Lobbying for the Montana Stockgrowers Assocation
During law school, Ariel served on the Public Land and Resources Law Review. She published an article in Montana Law Review examining the potential for an amendment to the State Constitution to guarantee the right to farm and ranch in Montana called “Extraordinary Protections for the Industry That Feeds Us”.
She spent a summer as an intern for Chief Water Judge Russ McElyea at the Montana Water Court.  She worked as a research assistant to Michelle Bryan, professor of water and land use at the law school.  During this time, she also served on the Montana Milk Control Board.  At graduation, Ariel received the award for her “exceptional dedication and diligence” for her work in the Land Use and Natural Recourses Clinic.
Ariel is very involved in the community. Ariel graduated from the Leadership Montana program in 2013 and currently sits on its Board of Governors.  She is a member of the Board of Directors of the Montana Cowboy Hall of Fame & Western Heritage Center, and a past long-serving Vice President.  She volunteers to interview local applicants for Princeton University. She is a supporting member of the MSGA, the Montana Cattlewomen, and the Montana Farm Bureau.
Ariel and her husband, Zac Adkins, welcomed their daughter, Elianna, in 2020. The family includes two corgis, Finn and Poe. Ariel enjoys spending time at her family’s small horse ranch near Big Timber and at the family cabin up the Boulder Valley.
Ariel is very involved in the community. Ariel graduated from the Leadership Montana program in 2013 and currently sits on its Board of Governors.  She is a member of the Board of Directors of the Montana Cowboy Hall of Fame & Western Heritage Center, and a past long-serving Vice President.  She volunteers to interview local applicants for Princeton University. She is a supporting member of the MSGA, the Montana Cattlewomen, and the Montana Farm Bureau.
Ariel and her husband, Zac Adkins, welcomed their daughter, Elianna, in 2020. The family includes two corgis, Finn and Poe. Ariel enjoys spending time at her family’s small horse ranch near Big Timber and at the family cabin up the Boulder Valley.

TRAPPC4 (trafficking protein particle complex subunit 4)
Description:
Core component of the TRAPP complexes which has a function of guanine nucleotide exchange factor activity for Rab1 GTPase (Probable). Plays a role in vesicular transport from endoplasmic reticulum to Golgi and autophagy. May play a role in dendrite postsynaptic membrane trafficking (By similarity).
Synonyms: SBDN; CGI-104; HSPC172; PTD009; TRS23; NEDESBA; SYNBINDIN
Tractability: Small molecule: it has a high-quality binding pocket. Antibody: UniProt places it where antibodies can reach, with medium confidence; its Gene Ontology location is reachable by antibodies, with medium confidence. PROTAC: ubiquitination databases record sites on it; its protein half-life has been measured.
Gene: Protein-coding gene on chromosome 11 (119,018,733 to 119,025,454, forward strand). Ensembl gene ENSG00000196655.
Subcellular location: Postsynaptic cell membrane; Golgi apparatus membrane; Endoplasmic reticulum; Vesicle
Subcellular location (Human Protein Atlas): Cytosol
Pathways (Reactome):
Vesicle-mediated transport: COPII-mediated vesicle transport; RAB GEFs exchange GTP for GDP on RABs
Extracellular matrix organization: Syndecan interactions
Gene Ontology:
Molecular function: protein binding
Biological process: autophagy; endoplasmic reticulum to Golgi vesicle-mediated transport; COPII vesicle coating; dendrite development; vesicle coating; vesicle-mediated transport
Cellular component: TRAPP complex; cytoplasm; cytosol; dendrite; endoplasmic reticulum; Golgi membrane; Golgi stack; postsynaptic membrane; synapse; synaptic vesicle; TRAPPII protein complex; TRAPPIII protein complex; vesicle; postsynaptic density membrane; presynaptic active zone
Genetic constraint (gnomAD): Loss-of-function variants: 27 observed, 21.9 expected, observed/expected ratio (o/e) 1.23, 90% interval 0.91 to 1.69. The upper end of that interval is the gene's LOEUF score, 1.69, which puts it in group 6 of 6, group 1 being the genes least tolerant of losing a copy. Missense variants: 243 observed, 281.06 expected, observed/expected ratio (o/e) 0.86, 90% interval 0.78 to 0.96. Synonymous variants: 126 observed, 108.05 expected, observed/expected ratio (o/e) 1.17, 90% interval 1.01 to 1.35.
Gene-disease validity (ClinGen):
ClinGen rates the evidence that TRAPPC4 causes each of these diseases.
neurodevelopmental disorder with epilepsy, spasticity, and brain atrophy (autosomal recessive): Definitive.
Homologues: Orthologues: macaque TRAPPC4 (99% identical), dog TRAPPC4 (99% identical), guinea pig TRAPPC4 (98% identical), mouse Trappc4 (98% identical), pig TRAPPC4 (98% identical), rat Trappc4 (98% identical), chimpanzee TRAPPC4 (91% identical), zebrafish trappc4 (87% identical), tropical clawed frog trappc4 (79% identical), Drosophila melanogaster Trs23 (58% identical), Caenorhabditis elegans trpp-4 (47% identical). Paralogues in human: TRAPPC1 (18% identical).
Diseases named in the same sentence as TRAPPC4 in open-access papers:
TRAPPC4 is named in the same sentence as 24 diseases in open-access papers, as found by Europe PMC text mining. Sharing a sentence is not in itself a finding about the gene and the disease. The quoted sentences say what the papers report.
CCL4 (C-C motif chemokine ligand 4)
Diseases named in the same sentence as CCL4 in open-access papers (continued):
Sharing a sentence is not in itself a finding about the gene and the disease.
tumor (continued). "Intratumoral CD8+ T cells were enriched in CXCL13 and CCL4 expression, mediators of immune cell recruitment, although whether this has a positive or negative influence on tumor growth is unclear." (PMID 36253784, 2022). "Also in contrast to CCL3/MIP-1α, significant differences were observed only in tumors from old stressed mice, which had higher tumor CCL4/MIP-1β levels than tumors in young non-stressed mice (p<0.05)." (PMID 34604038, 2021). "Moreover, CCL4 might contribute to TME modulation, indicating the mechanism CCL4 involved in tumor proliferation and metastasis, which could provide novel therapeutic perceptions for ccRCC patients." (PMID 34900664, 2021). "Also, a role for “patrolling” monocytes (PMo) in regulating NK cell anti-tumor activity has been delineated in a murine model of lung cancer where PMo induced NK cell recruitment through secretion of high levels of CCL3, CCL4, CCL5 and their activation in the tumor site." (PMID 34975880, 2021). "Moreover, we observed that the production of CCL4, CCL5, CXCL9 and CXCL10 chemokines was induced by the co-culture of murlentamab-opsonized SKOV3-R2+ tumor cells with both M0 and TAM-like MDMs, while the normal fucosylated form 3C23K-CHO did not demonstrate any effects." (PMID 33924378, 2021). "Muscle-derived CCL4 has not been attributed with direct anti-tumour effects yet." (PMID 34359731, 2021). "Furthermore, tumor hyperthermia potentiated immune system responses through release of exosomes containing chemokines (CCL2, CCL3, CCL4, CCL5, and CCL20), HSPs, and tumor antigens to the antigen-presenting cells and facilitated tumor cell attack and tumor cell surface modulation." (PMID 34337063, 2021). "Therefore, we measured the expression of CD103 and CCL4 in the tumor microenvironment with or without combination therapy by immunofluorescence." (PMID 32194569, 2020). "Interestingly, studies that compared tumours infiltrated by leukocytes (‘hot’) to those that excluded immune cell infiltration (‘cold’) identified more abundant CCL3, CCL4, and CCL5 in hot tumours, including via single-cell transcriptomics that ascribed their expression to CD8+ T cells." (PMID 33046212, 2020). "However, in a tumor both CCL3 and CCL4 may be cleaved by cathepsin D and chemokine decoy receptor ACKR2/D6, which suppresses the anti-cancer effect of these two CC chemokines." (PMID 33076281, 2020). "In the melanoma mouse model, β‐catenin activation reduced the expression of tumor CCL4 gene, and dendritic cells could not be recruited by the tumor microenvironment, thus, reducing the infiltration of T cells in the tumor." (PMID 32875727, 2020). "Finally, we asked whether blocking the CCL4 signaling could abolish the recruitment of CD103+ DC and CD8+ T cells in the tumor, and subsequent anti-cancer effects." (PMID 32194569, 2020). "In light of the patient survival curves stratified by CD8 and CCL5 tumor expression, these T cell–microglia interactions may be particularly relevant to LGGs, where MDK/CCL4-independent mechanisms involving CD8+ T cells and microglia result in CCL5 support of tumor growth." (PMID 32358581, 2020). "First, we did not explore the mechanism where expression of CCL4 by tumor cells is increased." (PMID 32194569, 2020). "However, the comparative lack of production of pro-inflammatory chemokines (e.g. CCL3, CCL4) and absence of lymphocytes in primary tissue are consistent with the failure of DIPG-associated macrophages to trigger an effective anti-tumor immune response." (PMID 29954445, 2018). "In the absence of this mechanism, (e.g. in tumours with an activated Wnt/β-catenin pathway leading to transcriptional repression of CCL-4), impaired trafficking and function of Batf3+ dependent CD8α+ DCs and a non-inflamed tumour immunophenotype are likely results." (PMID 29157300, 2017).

FUN FACT

While attending high school at Reed Point Ariel was named to the First Team All-State basketball team all four years. You can still find her name in the record books for three-pointers in a season and in a game.

Bar Admissions
  • State of Montana District Courts
  • State of Montana Supreme Court
  • U.S. District Courts, Montana
Education
  • Princeton University, B.A., Anthropology, with Honors
  • University of Montana School of Law, J.D., with Honors
Awards & Honors
  • 2016 Paul Raftery Memorial Graduation Award for “exceptional dedication and diligence in clinical work”
  • 2014 W.D. Farr Scholarship from the National Cattlemen’s Foundation for dedication to improving agriculture, livestock, and water development
Community & Professional Involvement
  • Leadership Montana Board of Governors
  • Princeton University Alumni Schools Committee Applicant Interview Volunteer
  • Montana Cowboy Hall of Fame and Western Heritage Center Board of Directors
WHY I CHOSE THE NAME BLUEBIRD LAW

“Bluebirds give me a shot of joy when I see them. They make me think of spring, of new beginnings. My Grandma Smitty used to point them out when we drove with her near Ennis and say “There’s a bluebird, that’s good luck!” I wanted to bring a little of that joy and good luck to my work and to my clients.” – Ariel Overstreet-Adkins